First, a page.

How To Carry Skis


Keeping The Skis Together

Let's begin by looking at how to get them to both stay together. It is far easier to move the skis around if they are joined into one parcel.

Alpine skis have brakes attached to their bindings (the part that the boot steps into to attach you to the ski). These brakes prevent your ski from running away down the hill at high speed - because this could hurt someone further down the hill. When your ski boot is in the binding the brake will swing up out of the way allowing the ski to slide. With no boot in the binding the brake sticks out from the bottom of the ski.

In order to help our skis stay together we want to interlock the brakes on the skis. To do this we start with the bottoms of both skis facing each other. Lift one ski up a little(say 6 inches) and bring the skis together so the bottoms are touching. Then slide the higher ski down. The two skis should end up joined together with one brake over the other one.

Now we need to pay attention to which brake is over the other. This is the ski that has the most chance of moving away and disengaging from the pair. We want to carry the skis so that we do not slide this ski around too much.  Conversely when we want to unlock the skis we need to move this ski up and away from the other ski.

Please note that some brands of bindings don't lock together well and others lock together better with one ski on top rather than the other way around. Check them out to see how well they stay together. Also a strap made of velcro will help to stop them sliding apart unexpectedly.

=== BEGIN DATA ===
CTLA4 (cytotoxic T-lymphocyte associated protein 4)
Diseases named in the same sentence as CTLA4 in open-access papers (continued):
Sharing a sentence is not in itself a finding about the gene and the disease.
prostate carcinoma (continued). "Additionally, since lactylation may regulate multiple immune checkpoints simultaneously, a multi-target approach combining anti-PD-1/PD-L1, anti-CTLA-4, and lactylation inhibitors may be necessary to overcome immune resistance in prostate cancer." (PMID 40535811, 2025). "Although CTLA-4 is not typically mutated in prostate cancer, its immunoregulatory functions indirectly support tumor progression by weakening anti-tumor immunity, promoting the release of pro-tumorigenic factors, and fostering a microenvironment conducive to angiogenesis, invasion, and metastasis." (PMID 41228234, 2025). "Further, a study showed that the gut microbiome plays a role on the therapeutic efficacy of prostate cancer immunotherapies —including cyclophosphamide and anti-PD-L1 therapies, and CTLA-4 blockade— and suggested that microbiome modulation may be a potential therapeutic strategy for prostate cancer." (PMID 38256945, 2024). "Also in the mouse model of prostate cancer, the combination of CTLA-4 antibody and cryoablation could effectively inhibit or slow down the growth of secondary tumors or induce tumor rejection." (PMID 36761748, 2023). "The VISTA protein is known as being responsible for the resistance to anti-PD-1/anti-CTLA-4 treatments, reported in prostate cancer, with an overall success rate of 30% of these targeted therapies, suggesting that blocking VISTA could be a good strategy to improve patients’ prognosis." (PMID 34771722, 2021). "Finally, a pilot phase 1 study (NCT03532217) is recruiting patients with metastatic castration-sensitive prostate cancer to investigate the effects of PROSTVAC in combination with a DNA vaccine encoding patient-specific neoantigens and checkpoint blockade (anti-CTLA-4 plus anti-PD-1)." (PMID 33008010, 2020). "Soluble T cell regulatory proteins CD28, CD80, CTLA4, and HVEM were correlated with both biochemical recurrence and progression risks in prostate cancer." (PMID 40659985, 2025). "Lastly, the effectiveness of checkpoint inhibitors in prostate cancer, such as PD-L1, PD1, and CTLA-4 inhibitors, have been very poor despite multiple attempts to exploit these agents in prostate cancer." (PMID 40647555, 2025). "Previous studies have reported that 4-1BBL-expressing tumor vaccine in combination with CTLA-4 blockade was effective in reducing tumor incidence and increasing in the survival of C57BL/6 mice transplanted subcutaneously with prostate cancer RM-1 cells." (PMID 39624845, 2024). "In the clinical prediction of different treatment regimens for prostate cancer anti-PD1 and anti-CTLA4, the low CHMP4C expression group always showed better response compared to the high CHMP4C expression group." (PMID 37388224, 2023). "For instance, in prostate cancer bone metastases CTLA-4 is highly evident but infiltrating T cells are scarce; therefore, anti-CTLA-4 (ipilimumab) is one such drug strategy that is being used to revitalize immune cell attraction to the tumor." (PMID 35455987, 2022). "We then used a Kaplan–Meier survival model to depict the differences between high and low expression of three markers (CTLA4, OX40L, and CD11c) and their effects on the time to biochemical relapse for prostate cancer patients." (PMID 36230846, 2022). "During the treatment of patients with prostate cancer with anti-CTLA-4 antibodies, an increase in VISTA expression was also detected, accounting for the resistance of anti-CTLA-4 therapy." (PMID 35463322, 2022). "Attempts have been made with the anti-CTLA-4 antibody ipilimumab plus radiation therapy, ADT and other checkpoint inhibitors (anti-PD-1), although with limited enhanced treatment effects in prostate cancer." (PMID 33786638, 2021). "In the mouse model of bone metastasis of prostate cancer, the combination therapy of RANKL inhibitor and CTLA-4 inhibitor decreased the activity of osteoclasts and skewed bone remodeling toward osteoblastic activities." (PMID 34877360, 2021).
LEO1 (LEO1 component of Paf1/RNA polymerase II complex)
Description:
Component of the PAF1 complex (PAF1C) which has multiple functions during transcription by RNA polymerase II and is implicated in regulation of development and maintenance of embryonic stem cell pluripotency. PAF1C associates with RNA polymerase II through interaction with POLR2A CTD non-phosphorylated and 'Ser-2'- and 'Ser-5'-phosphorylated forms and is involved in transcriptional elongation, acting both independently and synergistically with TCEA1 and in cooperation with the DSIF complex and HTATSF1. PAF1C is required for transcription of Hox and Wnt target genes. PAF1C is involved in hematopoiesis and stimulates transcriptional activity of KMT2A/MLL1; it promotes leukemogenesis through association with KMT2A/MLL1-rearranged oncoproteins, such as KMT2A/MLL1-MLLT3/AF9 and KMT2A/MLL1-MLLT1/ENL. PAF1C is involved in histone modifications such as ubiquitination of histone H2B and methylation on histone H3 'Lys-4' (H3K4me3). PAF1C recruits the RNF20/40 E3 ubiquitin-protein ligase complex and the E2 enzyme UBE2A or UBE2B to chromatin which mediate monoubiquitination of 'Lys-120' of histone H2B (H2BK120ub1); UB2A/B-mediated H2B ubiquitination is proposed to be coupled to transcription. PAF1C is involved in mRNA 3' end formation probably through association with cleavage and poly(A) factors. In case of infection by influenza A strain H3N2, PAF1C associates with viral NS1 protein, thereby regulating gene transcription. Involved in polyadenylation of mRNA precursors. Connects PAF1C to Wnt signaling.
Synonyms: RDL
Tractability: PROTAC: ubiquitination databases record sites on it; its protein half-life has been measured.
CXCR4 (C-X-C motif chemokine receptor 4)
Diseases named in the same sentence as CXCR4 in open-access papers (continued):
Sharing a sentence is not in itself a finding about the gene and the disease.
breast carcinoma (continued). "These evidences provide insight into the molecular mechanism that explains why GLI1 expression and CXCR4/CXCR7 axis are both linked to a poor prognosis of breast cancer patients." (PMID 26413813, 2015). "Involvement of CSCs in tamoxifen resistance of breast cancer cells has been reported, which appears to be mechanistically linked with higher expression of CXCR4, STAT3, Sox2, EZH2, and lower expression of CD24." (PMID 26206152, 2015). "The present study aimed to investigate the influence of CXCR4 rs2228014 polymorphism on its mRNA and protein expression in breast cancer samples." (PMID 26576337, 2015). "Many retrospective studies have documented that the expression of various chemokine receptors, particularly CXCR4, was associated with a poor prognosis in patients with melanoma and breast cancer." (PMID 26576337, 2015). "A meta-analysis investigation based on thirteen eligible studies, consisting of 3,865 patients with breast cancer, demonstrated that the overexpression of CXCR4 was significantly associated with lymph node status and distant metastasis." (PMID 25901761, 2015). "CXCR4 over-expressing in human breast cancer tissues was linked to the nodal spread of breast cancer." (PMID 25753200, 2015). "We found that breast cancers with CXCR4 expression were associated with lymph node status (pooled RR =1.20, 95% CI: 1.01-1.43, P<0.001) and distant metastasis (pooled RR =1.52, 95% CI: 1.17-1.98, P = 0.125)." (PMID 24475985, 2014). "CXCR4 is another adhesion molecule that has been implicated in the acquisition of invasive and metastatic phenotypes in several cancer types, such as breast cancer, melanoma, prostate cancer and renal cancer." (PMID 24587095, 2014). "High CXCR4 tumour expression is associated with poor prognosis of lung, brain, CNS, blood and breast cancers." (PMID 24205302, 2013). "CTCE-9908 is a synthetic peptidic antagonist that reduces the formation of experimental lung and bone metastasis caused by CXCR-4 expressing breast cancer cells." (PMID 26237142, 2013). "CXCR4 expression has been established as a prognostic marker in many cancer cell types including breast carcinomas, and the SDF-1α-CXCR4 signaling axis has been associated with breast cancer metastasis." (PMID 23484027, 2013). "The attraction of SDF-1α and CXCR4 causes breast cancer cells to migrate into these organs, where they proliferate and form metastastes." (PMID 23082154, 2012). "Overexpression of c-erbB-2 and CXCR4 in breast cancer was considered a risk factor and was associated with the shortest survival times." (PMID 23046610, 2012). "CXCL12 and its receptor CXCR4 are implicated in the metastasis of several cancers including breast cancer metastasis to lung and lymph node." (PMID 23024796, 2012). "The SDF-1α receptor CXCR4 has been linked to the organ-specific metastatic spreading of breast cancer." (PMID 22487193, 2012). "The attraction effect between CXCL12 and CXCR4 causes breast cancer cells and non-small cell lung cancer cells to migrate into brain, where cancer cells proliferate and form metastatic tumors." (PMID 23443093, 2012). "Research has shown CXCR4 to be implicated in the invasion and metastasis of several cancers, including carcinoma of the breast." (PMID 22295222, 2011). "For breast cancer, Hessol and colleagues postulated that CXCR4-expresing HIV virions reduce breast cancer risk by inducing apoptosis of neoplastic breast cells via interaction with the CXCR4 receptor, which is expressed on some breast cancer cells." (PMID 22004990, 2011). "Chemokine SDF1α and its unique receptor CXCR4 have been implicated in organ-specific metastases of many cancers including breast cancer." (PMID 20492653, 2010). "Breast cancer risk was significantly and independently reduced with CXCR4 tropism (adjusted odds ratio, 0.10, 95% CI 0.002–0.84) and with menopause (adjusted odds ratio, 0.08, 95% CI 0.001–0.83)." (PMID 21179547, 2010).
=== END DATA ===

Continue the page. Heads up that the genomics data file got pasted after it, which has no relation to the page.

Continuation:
Tactics and methods for carrying skis

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Carrying Skis Vertically

At some point you will have to carry the skis straight up and down.  Perhaps just to get on the Gondola or walking to the ski rack at your lunch stop.

Guys mostly seem to have large enough and strong enough hands to just grip the skis around the middle and squeeze them tight and go. Women and children often find this more difficult. I usually stand the skis up so that the ski with its brake on top is towards me. Then I wrap my arm around the ski and place my hand underneath the toe end of the binding of the ski away from me. This allows me to just lift the skis by raising my arm a little. No grip strength required and because you have the underneath ski held its brake is pushed up into the top brake keeping the skis together.

Carrying Skis Longer Distances

I find the easiest way for small children to carry skis is for them to hold their arms out at a natural height then lay the skis across their arms. When I do this I try to lay the ski with the brake on top as the bottom ski. This means the weight of the other ski  stops it moving so much.

To carry my own skis I like to place them over my shoulder.

Again I like to position the ski with the brake on top as my underneath ski. More important here I think.  I place the skis with the toe bindings just behind my shoulder. and then stretch my arm out to place my hand as close to the tip of the skis as possible. I place my hand flat on the skis and that is almost enough to balance the skis. Sometimes I have to push down a little to keep the skis balanced on my shoulder. 

You need to do this where you have a bit of room so that you don't wave the skis around into someone's face while you are getting them up there.

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Emergency Procedures

How To Carry Skis